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Picayune Strand State Forest and Wildlife Management Area is a tract of land composed of 76,000 acres or approximately 124 sq. miles that is undergoing a restoration program to put the land back into its’ natural state which is a hydric forest and swampland. The strand in the 1950’s and 1960’s was partially developed by unscrupulous land developers and sold off to unwitting land owners who could not use their property or build there because the land was under water most of the year. The developers did build a series of canals and roads which removed water and damaged a natural wetland system. The state had to locate thousands of landowners who owned lots and buy back their land in order to restore this wetland system which is vital to the ecosystem and environmental health of South Florida.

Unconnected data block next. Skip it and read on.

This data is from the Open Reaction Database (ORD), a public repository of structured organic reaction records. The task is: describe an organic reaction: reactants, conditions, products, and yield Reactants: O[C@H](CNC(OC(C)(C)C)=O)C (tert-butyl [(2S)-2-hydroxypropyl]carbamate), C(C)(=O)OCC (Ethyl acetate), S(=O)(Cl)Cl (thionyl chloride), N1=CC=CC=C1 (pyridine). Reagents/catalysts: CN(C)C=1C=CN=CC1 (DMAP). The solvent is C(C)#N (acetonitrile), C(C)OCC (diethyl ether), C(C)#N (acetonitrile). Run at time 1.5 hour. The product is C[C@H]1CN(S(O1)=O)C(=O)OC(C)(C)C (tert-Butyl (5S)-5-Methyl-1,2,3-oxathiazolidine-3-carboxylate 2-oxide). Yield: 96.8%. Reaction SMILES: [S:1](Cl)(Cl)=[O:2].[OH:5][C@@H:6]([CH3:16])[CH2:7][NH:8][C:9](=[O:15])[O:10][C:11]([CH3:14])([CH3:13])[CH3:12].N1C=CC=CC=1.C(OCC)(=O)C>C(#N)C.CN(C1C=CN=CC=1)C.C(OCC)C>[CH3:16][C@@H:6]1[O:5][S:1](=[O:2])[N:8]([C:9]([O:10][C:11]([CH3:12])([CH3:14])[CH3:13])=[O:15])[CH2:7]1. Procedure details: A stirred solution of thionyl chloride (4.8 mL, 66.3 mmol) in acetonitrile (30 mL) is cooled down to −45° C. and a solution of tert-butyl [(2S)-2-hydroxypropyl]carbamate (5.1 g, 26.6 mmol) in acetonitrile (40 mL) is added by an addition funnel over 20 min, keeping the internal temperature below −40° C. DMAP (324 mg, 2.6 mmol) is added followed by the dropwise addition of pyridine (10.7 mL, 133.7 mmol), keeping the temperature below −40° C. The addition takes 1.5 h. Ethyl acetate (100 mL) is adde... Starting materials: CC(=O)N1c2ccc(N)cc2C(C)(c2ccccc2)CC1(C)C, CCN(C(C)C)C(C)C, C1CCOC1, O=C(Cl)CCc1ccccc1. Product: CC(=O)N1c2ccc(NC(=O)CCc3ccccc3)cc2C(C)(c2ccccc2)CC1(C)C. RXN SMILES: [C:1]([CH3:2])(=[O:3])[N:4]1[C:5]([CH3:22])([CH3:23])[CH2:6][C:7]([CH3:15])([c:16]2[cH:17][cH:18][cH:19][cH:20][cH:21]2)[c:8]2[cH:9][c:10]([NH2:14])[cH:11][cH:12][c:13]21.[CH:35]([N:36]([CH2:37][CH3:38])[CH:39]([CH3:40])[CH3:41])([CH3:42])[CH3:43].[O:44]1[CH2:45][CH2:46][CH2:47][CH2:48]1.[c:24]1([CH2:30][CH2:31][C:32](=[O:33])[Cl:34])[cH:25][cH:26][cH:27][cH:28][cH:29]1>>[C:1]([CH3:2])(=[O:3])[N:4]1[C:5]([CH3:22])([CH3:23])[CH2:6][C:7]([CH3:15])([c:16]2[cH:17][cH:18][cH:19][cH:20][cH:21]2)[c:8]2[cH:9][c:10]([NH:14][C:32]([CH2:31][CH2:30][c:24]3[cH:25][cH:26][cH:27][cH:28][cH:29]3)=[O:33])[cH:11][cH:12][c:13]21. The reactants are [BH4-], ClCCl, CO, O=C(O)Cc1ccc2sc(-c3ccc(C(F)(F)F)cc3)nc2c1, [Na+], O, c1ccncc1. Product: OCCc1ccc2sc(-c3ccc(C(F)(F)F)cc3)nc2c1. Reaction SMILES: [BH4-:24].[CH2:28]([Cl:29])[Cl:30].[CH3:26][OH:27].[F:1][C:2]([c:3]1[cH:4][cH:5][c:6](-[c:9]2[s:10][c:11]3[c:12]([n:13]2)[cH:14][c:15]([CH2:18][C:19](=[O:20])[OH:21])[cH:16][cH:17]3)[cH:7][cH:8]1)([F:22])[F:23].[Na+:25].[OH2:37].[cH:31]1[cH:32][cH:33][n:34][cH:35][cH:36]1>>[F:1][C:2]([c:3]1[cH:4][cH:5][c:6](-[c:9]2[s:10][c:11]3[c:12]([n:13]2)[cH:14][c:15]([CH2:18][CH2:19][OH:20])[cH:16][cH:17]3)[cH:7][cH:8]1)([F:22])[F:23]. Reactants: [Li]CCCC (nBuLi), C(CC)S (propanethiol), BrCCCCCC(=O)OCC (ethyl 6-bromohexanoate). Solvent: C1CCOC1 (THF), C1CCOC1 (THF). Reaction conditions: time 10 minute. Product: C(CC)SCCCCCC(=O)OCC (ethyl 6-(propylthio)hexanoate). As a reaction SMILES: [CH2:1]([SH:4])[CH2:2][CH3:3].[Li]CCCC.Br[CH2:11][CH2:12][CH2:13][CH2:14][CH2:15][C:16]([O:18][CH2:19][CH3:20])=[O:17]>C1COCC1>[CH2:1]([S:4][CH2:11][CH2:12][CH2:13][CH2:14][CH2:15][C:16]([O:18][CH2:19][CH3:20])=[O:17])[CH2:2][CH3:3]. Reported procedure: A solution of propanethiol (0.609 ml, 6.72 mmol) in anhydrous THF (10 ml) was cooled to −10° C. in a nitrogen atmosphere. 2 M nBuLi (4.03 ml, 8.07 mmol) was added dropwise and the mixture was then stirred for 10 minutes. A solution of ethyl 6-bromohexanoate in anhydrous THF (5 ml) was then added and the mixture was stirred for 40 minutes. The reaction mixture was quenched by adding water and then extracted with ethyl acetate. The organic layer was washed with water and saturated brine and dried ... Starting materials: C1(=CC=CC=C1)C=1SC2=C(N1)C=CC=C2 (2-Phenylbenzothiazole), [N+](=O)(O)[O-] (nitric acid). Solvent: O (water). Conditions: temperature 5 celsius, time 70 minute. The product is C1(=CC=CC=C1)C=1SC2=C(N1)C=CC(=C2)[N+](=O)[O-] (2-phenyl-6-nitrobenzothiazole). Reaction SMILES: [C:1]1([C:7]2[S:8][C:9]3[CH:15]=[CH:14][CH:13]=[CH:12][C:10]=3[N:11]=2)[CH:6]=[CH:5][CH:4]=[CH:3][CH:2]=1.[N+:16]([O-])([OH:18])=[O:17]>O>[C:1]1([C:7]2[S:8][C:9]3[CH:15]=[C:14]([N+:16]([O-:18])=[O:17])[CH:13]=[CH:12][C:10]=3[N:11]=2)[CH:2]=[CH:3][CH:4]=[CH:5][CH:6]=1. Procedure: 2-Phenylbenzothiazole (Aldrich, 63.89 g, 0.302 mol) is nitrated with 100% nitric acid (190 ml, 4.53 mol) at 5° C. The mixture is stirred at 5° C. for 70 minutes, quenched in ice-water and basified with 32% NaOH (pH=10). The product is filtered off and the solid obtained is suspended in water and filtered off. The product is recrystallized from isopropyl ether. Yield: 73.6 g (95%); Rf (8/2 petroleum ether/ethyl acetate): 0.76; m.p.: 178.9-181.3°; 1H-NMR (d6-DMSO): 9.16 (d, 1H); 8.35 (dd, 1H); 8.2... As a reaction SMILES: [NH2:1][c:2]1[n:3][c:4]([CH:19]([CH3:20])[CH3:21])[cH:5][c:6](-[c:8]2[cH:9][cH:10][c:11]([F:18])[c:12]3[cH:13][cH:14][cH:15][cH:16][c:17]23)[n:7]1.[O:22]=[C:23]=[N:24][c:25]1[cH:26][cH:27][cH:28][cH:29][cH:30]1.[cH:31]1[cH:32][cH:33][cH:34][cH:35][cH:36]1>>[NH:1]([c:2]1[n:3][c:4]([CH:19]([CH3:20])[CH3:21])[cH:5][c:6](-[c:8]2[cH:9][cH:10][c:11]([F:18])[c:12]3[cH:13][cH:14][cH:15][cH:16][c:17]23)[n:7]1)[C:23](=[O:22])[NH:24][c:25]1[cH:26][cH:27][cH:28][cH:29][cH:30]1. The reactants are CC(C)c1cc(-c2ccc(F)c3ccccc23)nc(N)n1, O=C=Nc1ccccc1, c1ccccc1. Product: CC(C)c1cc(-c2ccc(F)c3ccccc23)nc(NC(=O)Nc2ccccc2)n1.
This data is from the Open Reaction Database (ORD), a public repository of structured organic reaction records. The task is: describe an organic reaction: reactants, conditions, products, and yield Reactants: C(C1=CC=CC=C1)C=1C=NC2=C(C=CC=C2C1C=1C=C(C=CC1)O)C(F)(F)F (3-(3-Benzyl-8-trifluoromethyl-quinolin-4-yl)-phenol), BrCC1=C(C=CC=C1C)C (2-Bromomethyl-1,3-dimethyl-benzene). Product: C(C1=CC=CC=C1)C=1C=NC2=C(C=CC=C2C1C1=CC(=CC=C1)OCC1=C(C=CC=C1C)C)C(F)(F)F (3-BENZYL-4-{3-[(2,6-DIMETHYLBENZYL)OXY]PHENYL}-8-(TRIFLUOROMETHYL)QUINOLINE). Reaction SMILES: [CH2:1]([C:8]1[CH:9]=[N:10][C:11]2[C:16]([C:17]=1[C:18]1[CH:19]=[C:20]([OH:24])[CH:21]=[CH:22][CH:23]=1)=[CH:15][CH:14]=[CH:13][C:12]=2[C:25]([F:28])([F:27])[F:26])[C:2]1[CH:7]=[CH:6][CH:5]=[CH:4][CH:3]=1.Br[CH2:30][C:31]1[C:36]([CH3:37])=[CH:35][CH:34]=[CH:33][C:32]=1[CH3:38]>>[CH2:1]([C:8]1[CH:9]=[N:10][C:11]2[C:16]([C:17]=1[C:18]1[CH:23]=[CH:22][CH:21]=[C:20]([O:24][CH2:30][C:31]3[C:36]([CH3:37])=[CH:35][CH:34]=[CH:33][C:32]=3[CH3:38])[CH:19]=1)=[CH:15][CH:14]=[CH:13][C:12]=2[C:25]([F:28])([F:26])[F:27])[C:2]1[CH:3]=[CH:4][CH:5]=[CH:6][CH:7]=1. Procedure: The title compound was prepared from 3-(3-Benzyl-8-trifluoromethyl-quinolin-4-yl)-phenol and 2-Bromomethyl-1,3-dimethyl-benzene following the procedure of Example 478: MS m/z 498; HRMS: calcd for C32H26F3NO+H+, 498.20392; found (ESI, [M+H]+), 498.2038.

The South Florida Water Management District and other agencies have so far removed 65 miles of canals and roads and put in pumps to help channel water through the strand. The Picayune Strand is located next to the Big Cypress National Preserve and is located in it’s water basin. I drove through part of the Picayune Strand in the rainy month of July and took some pictures of the forest and trail areas which is open to the public for hiking, horseback riding and camping when weather permits. The Florida Forest Service which manages the park along with other agencies has a good website describing the history of the state park.
Picayune Strand is located in Collier County about 2 miles east of Naples, north of U.S. 41 and south of I-75. The area is part of the Florida’s’ wetland restoration efforts included in the Comprehensive Everglades Restoration Plan.